Elaine Paige: a gentle Farewell

By the time you reach 70, you’re entitled to slow down a little. Not that Elaine Paige was ever the highest-octane performer, but last night’s show at Auckland’s Bruce Mason Centre was a genteel, polite affair, a chance for Paige, bringing her Farewell Tour to Auckland after a quick trip down to Christchurch, to share some of her favourite music with a crowd who had clearly grown up, and were in some cases starting to grow old, with the songs she chose.

It was, inevitably, a low-key event. With the John G. Smith Band, a five-piece jazz-ish combo, behind her, she took a pleasant, agreeable — not challenging, not groundbreaking, but very nice — trip through both her career and her record collection, a few samples of which she brought with her, showing a taste in music more catholic than we might previously have suspected. So we heard Bread’s Guitar Man, close behind a jazzier, bluesier reading of the Carole King song One Fine Day and a pleasingly snappy Fifty Ways To Leave Your Lover.

And there were stories. Fifty Ways followed what could have been a cloyingly, horribly awkward luvvy anecdote about having dinner with Paul Simon, but while some singers (the low-water mark here remains Stevie Nicks) descend into self-indulgent “look at how many famous friends I have” pretension, Paige — as did Lulu a couple of years ago, or Paul McCartney when he came to Mount Smart Stadium a couple of Christmases back — manages to keep her stories, of recording I Know Him So Well in a different country from Barbara Dickinson, of smoking joints and listening to records through her Tannoy speakers, personal and engaging.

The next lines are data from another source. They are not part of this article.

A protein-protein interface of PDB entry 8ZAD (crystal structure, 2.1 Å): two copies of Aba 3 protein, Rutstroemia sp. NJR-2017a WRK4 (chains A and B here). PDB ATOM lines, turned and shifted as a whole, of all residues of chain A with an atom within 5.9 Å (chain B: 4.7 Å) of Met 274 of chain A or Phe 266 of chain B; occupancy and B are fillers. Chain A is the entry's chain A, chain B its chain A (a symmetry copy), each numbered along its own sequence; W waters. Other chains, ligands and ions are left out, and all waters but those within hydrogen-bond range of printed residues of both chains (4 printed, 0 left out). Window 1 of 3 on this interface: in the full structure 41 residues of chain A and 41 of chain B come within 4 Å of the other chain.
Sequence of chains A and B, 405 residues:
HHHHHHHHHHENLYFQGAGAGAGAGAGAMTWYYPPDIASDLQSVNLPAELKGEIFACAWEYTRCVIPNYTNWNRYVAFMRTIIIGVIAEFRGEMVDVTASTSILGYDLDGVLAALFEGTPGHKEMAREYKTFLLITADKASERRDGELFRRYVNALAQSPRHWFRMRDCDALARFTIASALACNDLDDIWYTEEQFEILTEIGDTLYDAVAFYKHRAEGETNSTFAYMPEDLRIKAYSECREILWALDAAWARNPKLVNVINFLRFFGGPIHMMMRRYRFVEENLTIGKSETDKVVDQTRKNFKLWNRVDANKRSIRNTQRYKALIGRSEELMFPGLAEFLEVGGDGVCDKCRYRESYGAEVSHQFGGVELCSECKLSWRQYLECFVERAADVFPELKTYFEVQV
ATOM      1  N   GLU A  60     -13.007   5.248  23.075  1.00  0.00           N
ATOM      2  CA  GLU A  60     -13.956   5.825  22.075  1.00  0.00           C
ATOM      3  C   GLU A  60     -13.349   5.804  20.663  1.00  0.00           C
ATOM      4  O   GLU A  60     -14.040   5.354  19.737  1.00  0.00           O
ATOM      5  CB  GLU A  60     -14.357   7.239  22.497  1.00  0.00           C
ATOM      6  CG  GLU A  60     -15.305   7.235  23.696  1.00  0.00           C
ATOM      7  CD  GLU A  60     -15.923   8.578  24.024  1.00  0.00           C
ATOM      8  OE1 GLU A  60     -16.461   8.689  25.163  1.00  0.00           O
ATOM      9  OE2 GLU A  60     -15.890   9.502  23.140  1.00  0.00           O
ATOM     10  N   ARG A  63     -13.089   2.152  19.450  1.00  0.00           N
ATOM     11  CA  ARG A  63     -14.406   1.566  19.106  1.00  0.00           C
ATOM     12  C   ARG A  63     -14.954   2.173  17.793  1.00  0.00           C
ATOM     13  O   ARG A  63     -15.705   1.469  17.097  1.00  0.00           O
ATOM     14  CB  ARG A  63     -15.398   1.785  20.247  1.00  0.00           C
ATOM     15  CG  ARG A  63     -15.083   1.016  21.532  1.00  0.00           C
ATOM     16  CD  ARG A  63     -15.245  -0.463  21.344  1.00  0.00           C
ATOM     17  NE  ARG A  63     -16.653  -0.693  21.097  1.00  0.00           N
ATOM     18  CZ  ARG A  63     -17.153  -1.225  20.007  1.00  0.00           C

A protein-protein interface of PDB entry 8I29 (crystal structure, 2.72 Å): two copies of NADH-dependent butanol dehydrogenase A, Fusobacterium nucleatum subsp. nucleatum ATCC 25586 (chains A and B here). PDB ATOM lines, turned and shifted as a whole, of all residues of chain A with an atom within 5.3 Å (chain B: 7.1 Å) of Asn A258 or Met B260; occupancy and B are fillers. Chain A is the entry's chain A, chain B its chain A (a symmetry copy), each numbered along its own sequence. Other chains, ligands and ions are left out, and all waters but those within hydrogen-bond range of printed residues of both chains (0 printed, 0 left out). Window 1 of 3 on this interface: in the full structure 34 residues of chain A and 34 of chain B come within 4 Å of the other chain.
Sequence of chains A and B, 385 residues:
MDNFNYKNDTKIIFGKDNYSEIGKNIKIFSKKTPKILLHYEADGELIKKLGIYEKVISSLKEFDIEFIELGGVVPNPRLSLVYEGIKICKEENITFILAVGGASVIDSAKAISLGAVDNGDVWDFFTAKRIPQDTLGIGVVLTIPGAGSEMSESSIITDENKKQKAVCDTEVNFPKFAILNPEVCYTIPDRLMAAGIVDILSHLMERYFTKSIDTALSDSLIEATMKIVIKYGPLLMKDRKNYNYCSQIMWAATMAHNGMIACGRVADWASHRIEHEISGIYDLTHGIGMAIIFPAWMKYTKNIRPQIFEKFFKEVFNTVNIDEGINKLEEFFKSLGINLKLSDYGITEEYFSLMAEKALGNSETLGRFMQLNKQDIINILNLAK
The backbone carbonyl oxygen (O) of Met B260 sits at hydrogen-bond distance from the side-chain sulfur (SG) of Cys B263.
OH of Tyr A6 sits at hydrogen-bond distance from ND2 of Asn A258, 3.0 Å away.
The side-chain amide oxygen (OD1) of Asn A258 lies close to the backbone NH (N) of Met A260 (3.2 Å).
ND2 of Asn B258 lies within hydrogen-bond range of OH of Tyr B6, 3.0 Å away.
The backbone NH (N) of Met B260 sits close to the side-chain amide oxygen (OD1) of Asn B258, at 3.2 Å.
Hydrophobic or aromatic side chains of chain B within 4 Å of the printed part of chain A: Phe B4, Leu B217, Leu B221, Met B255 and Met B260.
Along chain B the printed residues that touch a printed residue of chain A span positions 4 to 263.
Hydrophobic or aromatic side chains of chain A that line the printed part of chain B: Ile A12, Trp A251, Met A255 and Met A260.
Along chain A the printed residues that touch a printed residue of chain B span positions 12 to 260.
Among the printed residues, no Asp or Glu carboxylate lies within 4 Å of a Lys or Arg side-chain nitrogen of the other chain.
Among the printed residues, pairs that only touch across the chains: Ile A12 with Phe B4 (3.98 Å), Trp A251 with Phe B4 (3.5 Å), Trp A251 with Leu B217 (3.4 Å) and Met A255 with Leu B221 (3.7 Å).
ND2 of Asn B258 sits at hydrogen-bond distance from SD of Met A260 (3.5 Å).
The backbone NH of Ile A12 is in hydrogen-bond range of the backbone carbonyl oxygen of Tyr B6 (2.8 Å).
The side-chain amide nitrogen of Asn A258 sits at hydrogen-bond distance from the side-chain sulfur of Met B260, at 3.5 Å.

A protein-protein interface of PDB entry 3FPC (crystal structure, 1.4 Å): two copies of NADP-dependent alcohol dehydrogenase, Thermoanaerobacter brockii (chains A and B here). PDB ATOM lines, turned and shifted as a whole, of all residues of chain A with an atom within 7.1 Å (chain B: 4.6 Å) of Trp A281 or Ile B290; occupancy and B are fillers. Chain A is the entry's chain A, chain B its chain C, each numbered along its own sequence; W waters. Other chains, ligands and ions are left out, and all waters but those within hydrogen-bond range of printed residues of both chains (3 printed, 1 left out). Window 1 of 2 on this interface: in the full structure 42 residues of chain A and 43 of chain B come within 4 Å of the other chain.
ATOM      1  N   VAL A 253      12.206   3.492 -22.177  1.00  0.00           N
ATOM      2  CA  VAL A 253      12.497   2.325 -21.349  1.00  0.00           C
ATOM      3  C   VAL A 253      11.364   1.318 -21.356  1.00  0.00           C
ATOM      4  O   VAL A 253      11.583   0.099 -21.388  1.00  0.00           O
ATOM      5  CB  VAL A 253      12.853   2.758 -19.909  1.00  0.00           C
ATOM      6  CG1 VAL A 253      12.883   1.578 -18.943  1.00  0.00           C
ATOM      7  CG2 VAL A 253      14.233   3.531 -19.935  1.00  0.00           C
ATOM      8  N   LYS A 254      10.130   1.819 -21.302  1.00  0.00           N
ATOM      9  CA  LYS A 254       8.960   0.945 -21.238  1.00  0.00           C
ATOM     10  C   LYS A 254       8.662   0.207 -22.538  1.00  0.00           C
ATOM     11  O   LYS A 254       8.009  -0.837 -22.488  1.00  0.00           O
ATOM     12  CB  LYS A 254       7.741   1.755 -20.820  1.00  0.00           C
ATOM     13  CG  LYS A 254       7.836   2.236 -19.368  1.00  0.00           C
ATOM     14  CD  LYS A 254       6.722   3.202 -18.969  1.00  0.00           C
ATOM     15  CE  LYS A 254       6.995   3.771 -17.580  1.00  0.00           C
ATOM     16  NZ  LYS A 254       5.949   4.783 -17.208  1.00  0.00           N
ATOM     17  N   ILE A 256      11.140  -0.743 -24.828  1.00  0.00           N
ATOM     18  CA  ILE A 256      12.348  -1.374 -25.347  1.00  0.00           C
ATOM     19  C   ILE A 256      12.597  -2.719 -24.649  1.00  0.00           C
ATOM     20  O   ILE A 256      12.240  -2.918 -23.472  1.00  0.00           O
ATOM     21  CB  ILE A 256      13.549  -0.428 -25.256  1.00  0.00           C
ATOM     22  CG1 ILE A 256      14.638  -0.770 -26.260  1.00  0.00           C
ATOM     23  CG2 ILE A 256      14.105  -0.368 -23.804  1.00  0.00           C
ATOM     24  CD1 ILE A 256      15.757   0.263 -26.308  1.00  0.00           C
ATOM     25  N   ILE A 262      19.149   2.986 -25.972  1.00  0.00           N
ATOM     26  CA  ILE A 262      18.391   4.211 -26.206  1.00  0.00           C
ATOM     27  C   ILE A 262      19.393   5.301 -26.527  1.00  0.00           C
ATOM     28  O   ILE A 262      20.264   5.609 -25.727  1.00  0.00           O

But a singer’s show is all about the singer and her voice. And at 70, Elaine Paige simply cannot be expected to sound the way she did when she was Eva Perón in Evita, forty years ago. Her voice has settled down a tad into the lower registers, but it still has its silky warmth, and when she plays the inevitable hits, when she pulls out Memory, from Cats, or Don’t Cry For Me Argentina, when she remembers that, whatever else she may have been, she’s in the end one of the best interpreters of Andrew Lloyd Webber’s best, earliest material, the beauty and power of her voice finally come out to play and we’re reminded of why, fifty years into her career, she’s still held in such high regard by her fans.

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